Sale of Turner Field closes – beginning a new chapter

By Maria Saporta

The sale of Turner Field to Georgia State University and Carter closed today – one of the most visible transactions during Mayor Kasim Reed’s administration.

The future of Turner Field was thrown into question when the Atlanta Braves surprisingly announced in November 2014 that they were moving to Cobb County and leaving the location where they had been for nearly 50 years. The Braves lease tend with the Atlanta-Fulton County Recreation Authority ended Dec. 31, 2016.

At the time of the announcement, Reed pledged to find a good alternative for Turner Field.

Turner Field

The Hank Aaron statue watches people going to the last Braves game at Turner Field (Photo by Maria Saporta)

“When this chapter of Atlanta’s history is written, I believe the sale of Turner Field will be counted among the most consequential redevelopment efforts in the life of our city,” Reed said in a statement Thursday.  “For the first time in over 30 years, the promise of a best-in-class mixed-use housing and retail development will be realized.”

Reed also praised the neighborhoods around Turner Field as well as Georgia State and Carter for working together to improve the area.

“The redevelopment offers a once-in-a-generation opportunity to bring new amenities, transit and infrastructure to the Southeast stadium neighborhoods of Summerhill, Peoplestown, Mechanicsville, Pittsburgh and Grant Park,” Reed said. “The development team will also prioritize minority contractor participation and will ensure affordable housing is available for working families.”

After thanking Georgia State, Carter and Atlanta City Councilwoman Carla Smith, Reed said: “Finally, I want to thank the neighborhood residents and community leaders for their engagement, thoughtful ideas and hard work in getting this project done.”

In a telephone interview Wednesday, Reed said he had just signed one of the final documents needed to close the sale of Turner Field, which he said would happen any day.

Turner Field Hank Aaron

Mayor Kasim Reed announces Turner Field deal as Scott Taylor and Keisha Lance Bottoms listens (Photo by Maria Saporta)

Georgia State,, along with the Carter, Oakwood Development and Healey Weatherholtz joint venture, plan to build a mix of housing, retail, and athletic and academic space on the 68-acre site. Georgia State plans to convert Turner Field into a new home Panthers football.

Within the new ownership structure, Georgia State will control 38 acres, including the stadium and the Blue Lot, formerly the Atlanta Fulton County Stadium. The Carter-led joint venture is purchasing 16 acres and ground-leasing an additional 13.5 acres from Georgia State.

The stadium conversion will begin in February, and a future phase of Georgia State’s portion of the redevelopment is planned to include a new baseball park at the site where Atlanta Fulton County Stadium once stood.

“We are extremely pleased to officially acquire the Turner Field site, and we are excited to be moving forward with a plan that will be transformative for the city and for Georgia State,” Georgia State President Mark P. Becker said in a release.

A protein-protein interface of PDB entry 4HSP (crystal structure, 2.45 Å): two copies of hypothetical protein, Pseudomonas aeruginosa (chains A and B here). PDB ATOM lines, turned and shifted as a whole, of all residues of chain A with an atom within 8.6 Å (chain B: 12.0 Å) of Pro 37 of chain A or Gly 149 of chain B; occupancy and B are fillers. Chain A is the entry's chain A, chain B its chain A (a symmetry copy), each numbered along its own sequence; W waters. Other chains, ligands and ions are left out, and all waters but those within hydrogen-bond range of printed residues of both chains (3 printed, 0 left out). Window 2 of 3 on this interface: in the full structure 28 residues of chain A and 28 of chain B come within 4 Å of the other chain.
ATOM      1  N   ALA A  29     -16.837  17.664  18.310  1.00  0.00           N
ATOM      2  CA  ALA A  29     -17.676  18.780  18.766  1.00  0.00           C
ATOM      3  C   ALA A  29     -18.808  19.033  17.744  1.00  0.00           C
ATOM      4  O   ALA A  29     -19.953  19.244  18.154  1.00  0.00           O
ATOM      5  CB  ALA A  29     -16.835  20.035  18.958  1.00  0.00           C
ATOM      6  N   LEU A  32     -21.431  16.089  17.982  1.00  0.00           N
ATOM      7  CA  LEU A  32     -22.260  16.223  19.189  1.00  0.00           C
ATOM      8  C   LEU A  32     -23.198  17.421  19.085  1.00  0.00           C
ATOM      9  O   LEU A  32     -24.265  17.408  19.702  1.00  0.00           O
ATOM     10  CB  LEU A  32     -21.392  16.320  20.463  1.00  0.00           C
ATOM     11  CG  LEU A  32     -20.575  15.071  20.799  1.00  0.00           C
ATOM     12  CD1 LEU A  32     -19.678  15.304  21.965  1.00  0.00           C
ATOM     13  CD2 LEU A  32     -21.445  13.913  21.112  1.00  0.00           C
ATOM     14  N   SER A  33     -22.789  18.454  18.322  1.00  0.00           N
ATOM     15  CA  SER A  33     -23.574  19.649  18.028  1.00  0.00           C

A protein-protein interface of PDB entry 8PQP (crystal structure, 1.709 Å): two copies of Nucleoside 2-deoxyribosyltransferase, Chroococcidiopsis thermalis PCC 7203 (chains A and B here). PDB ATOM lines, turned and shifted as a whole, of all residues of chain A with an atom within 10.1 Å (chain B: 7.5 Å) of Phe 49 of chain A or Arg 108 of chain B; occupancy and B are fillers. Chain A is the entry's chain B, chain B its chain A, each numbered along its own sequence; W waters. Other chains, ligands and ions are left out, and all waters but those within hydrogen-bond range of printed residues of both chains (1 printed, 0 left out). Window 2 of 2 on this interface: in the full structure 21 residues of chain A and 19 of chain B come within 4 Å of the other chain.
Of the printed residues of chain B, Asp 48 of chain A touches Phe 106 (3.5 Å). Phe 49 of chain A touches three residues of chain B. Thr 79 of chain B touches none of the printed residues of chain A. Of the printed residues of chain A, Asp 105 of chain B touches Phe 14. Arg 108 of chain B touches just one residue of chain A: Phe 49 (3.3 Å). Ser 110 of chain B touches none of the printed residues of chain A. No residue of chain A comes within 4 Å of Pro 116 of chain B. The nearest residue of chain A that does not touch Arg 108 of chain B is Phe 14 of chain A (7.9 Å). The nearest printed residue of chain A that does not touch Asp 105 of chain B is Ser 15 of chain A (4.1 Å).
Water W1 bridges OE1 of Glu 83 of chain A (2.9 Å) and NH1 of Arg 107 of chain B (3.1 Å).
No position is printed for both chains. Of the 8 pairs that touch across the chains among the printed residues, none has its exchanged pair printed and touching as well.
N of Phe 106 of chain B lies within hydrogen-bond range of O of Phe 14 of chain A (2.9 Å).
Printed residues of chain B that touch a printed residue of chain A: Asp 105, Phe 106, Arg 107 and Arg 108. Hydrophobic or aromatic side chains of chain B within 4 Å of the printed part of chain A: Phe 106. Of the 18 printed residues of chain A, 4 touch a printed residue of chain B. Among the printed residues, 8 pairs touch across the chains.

The Carter-led private development team will immediately commence plans for private student housing, market-rate multi-family and retail.

Turner Field

Turner Field part of redevelopment proposal by Georgia State University and Carter (Photo by Maria Saporta)

“Our joint venture looks at this as a once-in-a-lifetime opportunity to help transform this historic part of our city for generations to come,” said Scott Taylor, president of Carter. “We plan to reposition Hank Aaron Drive as one of Atlanta’s great streets and to strengthen the site’s connection with the surrounding neighborhoods with strong amenities and inclusive design.”

The Atlanta Fulton County Recreation Authority, which owned Turner Field, agreed in August to sell the property for $30 million. The University System of Georgia Board of Regents approved the sale in November.

In an interview in December, Becker also talked about how Georgia State plans to honor legendary Braves player Hank Aaron, also known as the homerun king.

Plans for a Georgia State baseball park will be located on the site of the original Atlanta-Fulton County Stadium, where Aaron hit his historic 715 homerun. Becker said GSU plans to pay tribute to Aaron and the Braves at that site.

When asked about the future of the Hank Aaron statue that is now in front of Turner Field, Becker said: “The statue will go where Hank Aaron wants it to go.”

For more information on the project, click on stadium.gsu.edu.

 

Maria Saporta, Editor, is a longtime Atlanta business, civic and urban affairs journalist with a deep knowledge of our city, our region and state.  Since 2008, she has written a weekly column and news stories for the Atlanta Business Chronicle. Prior to that, she spent 27 years with The Atlanta Journal-Constitution, becoming its business columnist in 1991. Maria received her Master’s degree in urban studies from Georgia State and her Bachelor’s degree in journalism from Boston University. Maria was born in Atlanta to European parents and has two young adult children.

7 replies
  1. InfraredGuy says: